“Unlike in urban areas where people speak English, if you promote voter education in the three major languages in the country, you have actually sidelined several millions of people more than three hundred ethnic groups, and you won’t achieve much.”
Elvis Okolie, a political scientist, identified vote buying and selling as another causative factor.
“In some circumstances, voters are under pressure from representatives of various political parties; some might have even collected money from at least two parties. In their effort to hide their ballot papers so nobody sees them as they put into the [ballot] boxes, the votes become invalid,” he said.
The implication of high invalid votes could be problematic.
“It can, in critical cases, give electoral victory to the person majority of voters did not elect,” Elvis submitted,” Okolie said.
Voter education, whose duty?
Sustained voter education has been identified as a massive step towards reducing the problem of invalid votes. But whose duty is it?
“Unfortunately, the political parties still rely on INEC for voter education. I agree; the constitution empowers INEC to do that. But political parties should do their job as the greatest beneficiaries of elections,” Aigbe said.
“You see the civil society and the media helping out. But, when the parties who go to educate the electorate well, it will be more efficient. The CSOs, the media and INEC have done their jobs consistently, yet we continue to see rejected ballots. It is time for the parties to take leadership in voter education so that whoever votes for them votes correctly. The rest of us will continue to complement.”
For Elvis, “It is the work of the National Orientation Agency or NOA,” he said, blaming the NOA for inactivity.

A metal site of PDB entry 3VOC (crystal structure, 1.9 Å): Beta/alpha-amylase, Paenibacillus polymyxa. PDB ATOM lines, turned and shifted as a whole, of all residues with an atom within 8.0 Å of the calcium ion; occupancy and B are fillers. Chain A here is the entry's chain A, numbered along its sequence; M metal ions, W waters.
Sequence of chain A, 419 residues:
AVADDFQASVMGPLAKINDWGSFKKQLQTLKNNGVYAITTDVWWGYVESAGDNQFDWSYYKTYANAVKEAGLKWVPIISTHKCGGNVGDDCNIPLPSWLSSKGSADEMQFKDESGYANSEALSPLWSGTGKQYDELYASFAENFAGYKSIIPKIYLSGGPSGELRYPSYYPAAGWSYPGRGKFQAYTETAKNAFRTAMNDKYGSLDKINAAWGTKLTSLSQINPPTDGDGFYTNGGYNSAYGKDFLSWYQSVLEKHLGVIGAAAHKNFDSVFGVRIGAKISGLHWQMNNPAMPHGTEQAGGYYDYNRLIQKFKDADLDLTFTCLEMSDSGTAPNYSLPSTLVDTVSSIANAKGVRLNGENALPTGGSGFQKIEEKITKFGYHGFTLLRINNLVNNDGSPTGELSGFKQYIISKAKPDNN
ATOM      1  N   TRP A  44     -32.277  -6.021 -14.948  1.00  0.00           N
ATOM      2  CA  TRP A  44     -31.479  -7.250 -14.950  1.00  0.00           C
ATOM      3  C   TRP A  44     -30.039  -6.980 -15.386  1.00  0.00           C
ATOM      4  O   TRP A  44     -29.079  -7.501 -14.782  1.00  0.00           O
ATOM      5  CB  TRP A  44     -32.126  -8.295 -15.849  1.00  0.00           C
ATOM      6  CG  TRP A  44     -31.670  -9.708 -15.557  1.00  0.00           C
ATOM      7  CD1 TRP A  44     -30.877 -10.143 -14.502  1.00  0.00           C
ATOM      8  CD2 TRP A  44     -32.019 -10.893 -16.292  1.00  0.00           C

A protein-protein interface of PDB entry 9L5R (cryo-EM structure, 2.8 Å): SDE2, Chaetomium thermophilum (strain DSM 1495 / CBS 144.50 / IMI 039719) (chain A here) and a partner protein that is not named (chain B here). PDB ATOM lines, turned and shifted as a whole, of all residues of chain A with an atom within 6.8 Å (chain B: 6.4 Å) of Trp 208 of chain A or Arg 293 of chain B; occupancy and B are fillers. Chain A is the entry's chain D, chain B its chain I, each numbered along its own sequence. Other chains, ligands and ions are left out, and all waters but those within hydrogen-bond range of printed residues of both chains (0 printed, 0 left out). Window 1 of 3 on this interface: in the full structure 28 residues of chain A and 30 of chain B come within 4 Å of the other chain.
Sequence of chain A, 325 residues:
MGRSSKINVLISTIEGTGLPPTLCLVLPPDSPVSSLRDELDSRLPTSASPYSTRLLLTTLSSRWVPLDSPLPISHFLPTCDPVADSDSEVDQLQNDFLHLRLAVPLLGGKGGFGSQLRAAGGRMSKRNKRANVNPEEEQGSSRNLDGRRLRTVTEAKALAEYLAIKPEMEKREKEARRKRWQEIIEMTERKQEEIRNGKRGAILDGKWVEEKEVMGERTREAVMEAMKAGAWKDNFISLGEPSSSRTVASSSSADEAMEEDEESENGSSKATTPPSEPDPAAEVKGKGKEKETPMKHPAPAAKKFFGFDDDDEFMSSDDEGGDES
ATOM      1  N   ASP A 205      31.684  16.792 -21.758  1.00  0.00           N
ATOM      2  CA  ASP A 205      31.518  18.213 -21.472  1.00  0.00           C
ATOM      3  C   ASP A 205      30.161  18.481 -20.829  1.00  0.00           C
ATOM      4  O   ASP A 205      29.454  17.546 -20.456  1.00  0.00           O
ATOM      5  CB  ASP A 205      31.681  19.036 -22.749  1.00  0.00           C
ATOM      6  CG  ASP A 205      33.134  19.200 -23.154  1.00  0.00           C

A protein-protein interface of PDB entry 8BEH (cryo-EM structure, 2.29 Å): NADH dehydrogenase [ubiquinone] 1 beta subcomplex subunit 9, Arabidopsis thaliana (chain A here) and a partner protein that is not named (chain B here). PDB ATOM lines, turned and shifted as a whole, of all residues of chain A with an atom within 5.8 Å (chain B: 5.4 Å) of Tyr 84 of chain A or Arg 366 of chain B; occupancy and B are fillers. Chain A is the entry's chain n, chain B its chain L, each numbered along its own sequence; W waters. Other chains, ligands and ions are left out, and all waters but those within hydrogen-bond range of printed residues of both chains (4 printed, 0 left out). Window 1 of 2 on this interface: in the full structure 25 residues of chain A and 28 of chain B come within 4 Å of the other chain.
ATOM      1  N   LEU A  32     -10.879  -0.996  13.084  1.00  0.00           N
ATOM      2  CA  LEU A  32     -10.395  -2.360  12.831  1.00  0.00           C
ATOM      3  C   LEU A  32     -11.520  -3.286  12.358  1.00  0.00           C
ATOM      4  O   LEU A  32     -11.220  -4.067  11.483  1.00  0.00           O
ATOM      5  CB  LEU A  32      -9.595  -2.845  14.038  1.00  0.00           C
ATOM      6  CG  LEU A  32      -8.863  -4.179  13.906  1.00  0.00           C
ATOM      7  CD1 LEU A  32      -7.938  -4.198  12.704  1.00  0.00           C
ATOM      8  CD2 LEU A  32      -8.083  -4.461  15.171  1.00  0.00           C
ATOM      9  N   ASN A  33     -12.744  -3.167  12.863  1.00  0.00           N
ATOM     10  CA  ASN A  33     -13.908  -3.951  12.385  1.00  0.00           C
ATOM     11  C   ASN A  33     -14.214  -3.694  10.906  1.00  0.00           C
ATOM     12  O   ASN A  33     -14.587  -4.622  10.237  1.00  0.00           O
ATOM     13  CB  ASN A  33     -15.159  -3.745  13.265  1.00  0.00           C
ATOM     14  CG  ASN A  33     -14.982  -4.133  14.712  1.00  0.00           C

“I don’t know if NOA still exists. After the NOA, the political parties and the candidates should do their work creditably as the eventual beneficiaries of the votes. After all, invalid votes could cost them victory.”
Electronic voting can help
Electronic voting is currently not practised in Nigeria. But it is one identified means of cutting down the number of invalid votes.
“As it is, many people voted correctly; it is in the process of putting the paper into the ballot boxes that the votes get invalidated. Electronic voting will eliminate the problem of invalid votes,” Aigbe explained.
“Now that the Electoral Act 2022 has given INEC the full power to deploy any technology into our electoral process let INEC upgrade the BVAS so that we can use it to vote. Once the voter is accredited, he goes into the cubicle and clicks on the party he wants to vote for.”
He argued that electronic voting would also drastically reduce the massive cost of conducting elections in the country since it would reduce the need for ballot paper printing and ink buying.
Despite its struggling economic state, Nigeria spent 300 billion naira (over $135 million) on the conduct of this year’s general election, and the bulk of the money went into the printing of ballot papers.
While national discourse will undoubtedly continue around the imperative of Nigeria switching to electronic voting, there is an urgent need to reverse the ugly narrative of invalid franchise, especially as the country conducts the governorship and state house of assembly elections this weekend.